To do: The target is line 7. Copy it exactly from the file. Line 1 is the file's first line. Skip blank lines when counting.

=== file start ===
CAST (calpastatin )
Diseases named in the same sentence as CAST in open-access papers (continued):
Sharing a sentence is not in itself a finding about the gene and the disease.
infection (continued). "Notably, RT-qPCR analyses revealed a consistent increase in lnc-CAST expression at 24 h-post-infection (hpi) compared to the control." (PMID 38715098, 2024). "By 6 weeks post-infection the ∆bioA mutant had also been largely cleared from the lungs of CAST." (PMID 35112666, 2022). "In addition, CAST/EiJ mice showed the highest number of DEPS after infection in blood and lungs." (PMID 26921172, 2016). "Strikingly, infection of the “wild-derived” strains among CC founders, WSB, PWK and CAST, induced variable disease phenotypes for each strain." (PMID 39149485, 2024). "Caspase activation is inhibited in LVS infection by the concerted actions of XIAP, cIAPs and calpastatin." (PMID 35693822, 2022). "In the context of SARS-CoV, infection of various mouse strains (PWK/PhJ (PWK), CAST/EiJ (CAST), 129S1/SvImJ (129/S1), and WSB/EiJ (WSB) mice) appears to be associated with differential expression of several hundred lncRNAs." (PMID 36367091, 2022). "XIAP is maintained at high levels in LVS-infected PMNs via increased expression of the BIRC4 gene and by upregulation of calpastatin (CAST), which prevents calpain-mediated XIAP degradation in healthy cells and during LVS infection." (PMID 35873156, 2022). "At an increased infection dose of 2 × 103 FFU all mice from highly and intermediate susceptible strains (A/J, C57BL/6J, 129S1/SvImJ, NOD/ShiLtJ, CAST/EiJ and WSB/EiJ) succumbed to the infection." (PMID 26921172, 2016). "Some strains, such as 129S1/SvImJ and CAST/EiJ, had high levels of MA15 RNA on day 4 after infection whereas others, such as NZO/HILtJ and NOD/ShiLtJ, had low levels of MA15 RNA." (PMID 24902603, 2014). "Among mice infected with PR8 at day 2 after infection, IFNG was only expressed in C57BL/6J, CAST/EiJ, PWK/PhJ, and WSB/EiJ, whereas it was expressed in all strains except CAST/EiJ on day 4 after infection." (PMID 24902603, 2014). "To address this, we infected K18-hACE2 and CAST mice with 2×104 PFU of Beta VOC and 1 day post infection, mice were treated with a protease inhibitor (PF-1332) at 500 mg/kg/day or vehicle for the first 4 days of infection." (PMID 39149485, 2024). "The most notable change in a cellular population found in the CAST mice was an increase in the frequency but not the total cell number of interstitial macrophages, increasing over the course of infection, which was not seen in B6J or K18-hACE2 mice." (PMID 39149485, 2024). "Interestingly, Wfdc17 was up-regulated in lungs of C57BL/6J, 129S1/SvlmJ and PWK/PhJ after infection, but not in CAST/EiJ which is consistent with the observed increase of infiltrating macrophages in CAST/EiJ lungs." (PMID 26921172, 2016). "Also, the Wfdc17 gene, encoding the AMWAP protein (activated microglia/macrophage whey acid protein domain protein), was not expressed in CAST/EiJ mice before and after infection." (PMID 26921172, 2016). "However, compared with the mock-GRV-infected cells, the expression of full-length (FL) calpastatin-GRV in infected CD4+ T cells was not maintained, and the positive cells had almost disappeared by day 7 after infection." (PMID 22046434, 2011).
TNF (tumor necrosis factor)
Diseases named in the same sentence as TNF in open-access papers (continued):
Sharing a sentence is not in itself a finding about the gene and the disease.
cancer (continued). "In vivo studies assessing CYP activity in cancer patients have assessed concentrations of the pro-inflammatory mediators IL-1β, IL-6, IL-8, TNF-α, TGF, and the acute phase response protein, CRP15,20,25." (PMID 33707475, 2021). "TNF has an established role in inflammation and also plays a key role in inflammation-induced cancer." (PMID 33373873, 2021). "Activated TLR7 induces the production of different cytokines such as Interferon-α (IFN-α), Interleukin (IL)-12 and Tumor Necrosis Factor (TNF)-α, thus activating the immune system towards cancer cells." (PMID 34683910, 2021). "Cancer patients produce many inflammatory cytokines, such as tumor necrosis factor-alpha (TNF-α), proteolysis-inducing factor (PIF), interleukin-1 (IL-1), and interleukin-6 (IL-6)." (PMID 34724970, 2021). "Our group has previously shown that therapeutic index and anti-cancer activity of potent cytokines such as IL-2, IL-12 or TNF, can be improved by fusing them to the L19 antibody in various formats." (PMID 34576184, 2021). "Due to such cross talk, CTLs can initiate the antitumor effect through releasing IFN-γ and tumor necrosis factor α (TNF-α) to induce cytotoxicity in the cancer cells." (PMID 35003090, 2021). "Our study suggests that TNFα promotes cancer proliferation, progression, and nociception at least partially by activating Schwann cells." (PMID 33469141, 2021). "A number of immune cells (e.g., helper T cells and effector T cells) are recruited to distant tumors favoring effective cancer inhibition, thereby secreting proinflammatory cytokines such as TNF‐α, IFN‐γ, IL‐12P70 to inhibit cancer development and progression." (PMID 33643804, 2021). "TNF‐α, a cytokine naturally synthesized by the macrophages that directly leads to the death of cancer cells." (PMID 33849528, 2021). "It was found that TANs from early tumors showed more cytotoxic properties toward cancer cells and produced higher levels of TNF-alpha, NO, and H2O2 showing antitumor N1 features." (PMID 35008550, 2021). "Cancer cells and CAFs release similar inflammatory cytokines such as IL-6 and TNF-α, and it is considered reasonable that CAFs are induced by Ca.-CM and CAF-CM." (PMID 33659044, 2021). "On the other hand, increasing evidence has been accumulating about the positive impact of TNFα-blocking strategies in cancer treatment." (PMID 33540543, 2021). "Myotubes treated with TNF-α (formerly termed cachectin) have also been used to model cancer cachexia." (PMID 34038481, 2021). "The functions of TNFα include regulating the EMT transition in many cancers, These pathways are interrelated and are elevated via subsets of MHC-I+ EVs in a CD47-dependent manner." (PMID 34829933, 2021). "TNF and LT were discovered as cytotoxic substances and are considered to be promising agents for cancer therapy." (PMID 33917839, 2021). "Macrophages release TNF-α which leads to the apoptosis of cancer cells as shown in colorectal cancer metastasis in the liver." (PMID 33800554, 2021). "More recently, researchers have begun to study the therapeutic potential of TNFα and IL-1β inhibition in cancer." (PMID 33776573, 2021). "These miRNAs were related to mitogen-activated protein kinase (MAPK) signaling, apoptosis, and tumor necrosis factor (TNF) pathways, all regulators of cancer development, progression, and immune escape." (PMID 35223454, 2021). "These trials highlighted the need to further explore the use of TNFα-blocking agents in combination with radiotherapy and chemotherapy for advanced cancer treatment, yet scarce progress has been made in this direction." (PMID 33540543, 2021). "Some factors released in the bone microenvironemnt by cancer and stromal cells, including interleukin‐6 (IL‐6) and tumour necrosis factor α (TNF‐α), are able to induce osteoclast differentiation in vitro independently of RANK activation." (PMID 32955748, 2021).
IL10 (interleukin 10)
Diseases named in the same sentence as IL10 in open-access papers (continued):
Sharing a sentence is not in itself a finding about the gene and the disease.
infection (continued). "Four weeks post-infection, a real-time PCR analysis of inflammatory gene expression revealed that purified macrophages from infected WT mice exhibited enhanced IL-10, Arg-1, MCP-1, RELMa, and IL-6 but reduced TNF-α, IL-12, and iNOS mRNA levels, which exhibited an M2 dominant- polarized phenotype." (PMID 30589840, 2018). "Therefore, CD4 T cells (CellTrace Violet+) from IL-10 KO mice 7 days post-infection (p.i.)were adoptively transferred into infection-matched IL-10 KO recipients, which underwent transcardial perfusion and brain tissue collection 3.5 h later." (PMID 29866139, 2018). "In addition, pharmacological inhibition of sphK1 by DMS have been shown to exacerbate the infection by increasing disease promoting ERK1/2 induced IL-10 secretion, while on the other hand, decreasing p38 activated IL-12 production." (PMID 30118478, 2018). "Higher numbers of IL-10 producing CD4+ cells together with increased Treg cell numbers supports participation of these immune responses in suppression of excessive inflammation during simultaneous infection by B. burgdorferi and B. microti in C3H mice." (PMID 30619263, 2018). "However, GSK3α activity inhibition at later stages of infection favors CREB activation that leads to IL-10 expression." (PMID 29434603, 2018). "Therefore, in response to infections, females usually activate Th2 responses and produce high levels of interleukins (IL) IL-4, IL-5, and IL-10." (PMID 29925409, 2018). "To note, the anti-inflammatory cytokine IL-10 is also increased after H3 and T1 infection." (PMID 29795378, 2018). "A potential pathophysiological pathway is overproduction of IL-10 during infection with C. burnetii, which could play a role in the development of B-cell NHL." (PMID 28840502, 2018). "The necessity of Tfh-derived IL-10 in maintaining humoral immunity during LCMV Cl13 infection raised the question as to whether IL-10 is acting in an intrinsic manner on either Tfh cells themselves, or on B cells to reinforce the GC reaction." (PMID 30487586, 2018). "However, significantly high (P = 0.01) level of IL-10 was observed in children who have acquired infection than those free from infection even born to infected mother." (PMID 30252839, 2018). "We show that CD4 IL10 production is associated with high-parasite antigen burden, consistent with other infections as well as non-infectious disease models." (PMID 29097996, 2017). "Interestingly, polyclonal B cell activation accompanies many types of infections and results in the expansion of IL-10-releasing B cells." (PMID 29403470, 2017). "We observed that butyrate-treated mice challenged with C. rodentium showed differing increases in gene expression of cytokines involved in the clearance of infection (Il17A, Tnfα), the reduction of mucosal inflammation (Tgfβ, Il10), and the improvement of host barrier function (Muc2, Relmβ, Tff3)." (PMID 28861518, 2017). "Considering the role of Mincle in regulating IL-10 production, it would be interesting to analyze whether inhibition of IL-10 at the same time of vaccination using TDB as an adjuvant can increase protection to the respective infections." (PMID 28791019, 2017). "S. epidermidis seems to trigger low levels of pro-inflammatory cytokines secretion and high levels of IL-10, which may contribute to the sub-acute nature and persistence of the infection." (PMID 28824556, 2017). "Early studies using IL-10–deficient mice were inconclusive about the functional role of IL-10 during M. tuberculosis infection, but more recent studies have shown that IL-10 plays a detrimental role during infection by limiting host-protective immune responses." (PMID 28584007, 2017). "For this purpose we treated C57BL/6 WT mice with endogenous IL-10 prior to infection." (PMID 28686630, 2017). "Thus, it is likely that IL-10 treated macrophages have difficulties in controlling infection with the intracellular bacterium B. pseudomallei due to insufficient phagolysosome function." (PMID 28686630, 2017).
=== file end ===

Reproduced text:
Sharing a sentence is not in itself a finding about the gene and the disease.